In addition to the assessment demands, states and their testing contractors had to be able to comply with federal accountability requirements, including complex tracking and reporting of each student.

Like the shift to computer-based assessment in the 2010s, the shift to standards-based, custom assessment had a profound impact on testing companies. Riverside did not market products or services to meet the new market. Harcourt and CTB/McGraw-Hill pivoted to provide custom assessments (while still marketing NRTs). Several new companies geared toward the custom state assessment market arose to prominence: Advanced Systems (later to change its name to Measured Progress), DRC, Questar, ETS,  and Measurement Incorporated. Harcourt was acquired by Pearson (2008).  State assessments through 2010 were dominated by these six companies. As discussed in the prior article, the movement to state assessments administered by computer hailed the decline of some of these companies and the rise of several others.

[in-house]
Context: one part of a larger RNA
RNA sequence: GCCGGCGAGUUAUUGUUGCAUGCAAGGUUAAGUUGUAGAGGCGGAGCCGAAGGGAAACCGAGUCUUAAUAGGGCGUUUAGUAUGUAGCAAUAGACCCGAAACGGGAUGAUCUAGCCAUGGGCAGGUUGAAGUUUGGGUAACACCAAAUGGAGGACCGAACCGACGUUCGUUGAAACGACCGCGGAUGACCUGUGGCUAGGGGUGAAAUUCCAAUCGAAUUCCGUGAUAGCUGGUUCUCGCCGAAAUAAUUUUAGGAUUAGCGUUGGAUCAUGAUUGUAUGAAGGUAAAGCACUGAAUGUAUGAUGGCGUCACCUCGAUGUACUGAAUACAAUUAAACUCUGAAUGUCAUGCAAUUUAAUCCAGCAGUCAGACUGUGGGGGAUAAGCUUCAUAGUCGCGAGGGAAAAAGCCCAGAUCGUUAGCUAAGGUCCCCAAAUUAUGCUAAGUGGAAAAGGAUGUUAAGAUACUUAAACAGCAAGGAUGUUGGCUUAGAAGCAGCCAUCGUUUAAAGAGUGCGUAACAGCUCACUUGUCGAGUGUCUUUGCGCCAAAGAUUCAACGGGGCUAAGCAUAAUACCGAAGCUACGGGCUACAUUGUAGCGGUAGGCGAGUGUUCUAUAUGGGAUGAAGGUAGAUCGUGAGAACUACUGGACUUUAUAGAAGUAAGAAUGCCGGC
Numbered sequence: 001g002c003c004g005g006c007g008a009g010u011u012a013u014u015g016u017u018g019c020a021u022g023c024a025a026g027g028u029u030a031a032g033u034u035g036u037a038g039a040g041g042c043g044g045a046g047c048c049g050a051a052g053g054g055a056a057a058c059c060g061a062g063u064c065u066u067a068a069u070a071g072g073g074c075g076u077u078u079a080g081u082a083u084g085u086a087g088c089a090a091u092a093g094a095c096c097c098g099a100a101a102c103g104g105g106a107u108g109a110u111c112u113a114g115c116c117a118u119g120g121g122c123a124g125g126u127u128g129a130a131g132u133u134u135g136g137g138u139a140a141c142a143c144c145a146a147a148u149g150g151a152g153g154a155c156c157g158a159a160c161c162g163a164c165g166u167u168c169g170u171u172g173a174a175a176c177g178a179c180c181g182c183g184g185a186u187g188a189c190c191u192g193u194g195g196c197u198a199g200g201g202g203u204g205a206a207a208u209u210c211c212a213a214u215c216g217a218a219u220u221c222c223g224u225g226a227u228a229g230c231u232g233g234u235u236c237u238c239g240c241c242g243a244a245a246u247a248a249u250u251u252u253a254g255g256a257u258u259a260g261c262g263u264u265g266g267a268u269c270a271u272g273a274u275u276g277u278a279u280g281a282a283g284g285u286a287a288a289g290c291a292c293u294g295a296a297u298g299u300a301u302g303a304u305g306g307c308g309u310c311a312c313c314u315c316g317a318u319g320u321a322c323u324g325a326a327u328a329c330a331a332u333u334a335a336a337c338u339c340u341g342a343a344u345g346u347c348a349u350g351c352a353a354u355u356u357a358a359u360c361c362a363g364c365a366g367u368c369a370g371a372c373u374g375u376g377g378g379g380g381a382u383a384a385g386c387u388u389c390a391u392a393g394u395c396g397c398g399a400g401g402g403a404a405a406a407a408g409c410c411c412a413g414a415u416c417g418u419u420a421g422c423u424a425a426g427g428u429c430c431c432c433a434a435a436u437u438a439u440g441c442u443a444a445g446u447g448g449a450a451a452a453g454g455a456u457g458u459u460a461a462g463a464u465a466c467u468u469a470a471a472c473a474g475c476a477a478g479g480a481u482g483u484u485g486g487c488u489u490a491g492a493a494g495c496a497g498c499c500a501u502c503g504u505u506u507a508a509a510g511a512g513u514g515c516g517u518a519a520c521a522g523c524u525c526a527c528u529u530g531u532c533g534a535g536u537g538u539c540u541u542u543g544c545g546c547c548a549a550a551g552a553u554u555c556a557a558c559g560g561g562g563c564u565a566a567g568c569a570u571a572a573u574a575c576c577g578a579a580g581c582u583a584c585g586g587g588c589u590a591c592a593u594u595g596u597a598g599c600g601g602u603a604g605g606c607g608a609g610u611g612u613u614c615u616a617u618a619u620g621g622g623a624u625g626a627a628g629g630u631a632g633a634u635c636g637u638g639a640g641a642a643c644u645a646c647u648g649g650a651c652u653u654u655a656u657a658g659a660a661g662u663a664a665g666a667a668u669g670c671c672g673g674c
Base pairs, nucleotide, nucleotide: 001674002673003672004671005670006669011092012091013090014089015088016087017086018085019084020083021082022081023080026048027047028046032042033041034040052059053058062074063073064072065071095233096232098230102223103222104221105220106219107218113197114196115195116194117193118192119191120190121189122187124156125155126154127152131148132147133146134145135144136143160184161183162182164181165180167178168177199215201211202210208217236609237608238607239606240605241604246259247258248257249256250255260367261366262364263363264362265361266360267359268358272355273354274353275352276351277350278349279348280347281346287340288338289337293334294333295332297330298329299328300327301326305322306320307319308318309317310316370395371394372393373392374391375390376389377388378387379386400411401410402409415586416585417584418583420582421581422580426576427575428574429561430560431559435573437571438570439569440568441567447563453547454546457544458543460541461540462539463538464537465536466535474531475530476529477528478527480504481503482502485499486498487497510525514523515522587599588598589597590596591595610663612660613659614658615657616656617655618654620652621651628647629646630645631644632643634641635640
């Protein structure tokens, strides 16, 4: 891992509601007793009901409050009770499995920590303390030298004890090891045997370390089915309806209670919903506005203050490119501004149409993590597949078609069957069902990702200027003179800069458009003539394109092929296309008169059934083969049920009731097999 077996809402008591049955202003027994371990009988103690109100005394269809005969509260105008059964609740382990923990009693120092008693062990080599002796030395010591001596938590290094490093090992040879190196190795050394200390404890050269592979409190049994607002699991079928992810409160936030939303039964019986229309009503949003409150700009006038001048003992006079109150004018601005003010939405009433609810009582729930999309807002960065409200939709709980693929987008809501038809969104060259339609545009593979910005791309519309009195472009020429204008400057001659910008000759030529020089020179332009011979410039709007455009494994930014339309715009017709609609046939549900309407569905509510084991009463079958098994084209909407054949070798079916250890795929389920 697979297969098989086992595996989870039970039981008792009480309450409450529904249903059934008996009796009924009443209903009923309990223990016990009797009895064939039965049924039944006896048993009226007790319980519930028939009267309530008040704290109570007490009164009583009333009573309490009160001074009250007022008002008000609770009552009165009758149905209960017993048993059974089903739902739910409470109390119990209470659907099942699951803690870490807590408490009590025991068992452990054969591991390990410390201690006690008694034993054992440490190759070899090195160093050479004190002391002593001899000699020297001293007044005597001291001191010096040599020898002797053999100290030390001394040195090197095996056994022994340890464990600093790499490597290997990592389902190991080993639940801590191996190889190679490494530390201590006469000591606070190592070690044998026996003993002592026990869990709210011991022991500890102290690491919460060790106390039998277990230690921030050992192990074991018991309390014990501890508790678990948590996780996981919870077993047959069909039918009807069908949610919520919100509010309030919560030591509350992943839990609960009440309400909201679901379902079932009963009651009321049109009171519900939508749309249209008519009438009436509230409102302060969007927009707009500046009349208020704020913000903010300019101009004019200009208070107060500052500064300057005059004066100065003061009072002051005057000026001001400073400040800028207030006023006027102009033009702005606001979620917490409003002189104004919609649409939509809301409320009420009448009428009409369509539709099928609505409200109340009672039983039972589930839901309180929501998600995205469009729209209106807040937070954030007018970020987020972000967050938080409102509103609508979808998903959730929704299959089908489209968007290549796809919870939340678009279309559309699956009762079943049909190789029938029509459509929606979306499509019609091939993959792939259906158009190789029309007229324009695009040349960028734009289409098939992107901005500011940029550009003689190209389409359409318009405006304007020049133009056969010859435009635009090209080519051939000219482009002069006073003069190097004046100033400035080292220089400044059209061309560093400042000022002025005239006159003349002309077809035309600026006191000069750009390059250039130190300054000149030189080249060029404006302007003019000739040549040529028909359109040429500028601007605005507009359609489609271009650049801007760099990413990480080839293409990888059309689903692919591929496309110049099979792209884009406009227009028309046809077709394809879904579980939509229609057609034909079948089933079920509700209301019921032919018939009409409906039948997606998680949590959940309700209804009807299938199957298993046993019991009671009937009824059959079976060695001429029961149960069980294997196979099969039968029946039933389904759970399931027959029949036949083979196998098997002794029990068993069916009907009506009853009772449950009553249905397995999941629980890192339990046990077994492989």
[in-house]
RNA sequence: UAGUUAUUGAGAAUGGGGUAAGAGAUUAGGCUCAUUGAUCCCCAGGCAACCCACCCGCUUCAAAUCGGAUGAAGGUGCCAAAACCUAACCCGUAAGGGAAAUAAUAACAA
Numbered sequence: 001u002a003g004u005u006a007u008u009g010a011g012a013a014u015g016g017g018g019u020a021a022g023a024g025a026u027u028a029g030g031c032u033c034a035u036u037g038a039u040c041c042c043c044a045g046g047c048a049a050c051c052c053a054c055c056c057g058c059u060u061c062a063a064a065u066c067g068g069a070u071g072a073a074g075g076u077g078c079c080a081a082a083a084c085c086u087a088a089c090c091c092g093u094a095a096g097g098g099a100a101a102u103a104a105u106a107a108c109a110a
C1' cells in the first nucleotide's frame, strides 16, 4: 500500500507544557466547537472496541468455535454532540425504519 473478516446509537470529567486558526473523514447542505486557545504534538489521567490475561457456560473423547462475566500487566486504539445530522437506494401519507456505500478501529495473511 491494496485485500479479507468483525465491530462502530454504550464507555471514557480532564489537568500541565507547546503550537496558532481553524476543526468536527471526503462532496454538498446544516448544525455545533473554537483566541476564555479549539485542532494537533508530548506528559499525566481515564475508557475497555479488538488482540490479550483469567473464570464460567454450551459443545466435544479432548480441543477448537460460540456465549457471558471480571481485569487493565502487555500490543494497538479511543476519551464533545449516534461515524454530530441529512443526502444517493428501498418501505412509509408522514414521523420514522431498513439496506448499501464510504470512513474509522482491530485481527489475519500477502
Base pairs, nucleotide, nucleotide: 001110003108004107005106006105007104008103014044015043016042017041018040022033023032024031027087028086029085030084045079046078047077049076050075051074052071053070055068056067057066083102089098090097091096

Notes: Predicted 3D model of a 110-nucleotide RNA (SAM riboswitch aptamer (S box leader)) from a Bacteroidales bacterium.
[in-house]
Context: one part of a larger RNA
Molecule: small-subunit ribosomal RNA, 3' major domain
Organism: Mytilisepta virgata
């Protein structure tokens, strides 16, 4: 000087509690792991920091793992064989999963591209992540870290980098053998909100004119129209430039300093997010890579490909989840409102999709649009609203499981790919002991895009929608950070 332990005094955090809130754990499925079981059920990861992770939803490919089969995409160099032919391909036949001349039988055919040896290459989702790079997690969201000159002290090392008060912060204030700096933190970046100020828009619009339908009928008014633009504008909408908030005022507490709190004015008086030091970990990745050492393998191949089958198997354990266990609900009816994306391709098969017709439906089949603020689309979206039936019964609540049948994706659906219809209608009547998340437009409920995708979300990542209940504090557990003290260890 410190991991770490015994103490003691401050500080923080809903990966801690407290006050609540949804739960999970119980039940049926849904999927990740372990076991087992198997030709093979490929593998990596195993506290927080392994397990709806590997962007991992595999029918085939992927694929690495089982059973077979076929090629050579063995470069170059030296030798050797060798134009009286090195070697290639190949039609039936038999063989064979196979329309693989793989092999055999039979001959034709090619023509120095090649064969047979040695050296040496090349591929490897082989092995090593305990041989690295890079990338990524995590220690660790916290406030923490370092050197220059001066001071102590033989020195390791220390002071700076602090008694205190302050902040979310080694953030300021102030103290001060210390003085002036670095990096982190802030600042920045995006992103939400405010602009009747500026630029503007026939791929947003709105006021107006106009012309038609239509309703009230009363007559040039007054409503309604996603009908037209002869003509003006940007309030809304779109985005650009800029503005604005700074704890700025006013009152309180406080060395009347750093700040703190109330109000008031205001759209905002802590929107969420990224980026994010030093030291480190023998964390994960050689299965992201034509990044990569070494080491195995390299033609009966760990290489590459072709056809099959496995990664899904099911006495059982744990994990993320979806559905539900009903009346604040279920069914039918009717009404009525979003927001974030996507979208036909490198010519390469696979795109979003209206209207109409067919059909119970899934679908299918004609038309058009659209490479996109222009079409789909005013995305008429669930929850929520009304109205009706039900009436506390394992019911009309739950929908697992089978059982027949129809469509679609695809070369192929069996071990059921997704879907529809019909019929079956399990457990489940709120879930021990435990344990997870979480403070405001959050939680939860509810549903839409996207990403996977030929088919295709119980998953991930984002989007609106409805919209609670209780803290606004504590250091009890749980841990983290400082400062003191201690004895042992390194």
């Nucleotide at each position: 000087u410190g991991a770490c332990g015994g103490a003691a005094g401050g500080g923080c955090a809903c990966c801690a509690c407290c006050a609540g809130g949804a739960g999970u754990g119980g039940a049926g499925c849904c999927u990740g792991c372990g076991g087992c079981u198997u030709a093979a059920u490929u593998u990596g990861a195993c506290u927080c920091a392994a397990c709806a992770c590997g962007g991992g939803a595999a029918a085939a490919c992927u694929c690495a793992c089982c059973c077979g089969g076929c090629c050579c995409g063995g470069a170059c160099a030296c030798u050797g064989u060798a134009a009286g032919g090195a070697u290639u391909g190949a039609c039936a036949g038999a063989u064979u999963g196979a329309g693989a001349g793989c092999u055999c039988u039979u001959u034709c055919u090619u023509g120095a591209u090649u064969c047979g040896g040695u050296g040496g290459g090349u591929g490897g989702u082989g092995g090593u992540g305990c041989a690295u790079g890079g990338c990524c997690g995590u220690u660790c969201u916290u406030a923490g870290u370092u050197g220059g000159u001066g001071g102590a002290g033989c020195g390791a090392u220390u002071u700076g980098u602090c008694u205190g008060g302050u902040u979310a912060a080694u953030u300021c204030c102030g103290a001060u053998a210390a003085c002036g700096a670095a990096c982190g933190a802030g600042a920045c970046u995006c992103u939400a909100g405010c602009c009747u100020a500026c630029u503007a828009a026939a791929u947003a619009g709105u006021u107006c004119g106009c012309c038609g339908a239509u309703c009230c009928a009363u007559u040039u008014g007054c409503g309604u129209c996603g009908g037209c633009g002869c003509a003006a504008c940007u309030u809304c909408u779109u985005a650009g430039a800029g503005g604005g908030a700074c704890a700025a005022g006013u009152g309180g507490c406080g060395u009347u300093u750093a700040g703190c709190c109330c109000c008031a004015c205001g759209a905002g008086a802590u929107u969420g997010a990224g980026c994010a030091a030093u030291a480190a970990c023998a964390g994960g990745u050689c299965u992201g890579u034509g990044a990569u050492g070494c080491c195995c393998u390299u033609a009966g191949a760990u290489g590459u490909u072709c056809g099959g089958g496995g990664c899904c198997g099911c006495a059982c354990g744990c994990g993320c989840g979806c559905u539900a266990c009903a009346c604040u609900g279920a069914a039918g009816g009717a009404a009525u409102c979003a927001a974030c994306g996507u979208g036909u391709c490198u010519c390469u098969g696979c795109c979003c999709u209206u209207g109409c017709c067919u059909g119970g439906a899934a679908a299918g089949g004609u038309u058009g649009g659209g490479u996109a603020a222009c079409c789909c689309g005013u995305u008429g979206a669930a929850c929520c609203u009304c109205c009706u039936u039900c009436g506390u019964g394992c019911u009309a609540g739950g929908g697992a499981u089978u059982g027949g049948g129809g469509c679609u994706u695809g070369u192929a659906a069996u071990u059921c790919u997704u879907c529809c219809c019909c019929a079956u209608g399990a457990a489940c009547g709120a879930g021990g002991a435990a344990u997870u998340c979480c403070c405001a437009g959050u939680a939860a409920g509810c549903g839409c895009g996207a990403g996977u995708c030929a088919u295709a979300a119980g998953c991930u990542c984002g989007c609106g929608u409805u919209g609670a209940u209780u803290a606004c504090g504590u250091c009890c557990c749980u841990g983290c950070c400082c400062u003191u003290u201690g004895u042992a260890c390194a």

The Next Generation of State Assessment is Upon Us

As the 2020s begin, we are on the cusp of another fundamental shift in state assessment; a shift supported by technological advances but driven by education theory, public support, and political policy. 

A handful of states are taking advantage of the Innovative Assessment Demonstration Authority option under the Every Student Succeeds Act to test a variety of locally-centered approaches to state assessment. 

  • New Hampshire is exploring an assessment aligned with a competency-based approach to education, 
  • Louisiana is piloting an assessment based on texts read by students as part of the local curriculum, and
  • Georgia is attempting to implement a through-course model of state assessment.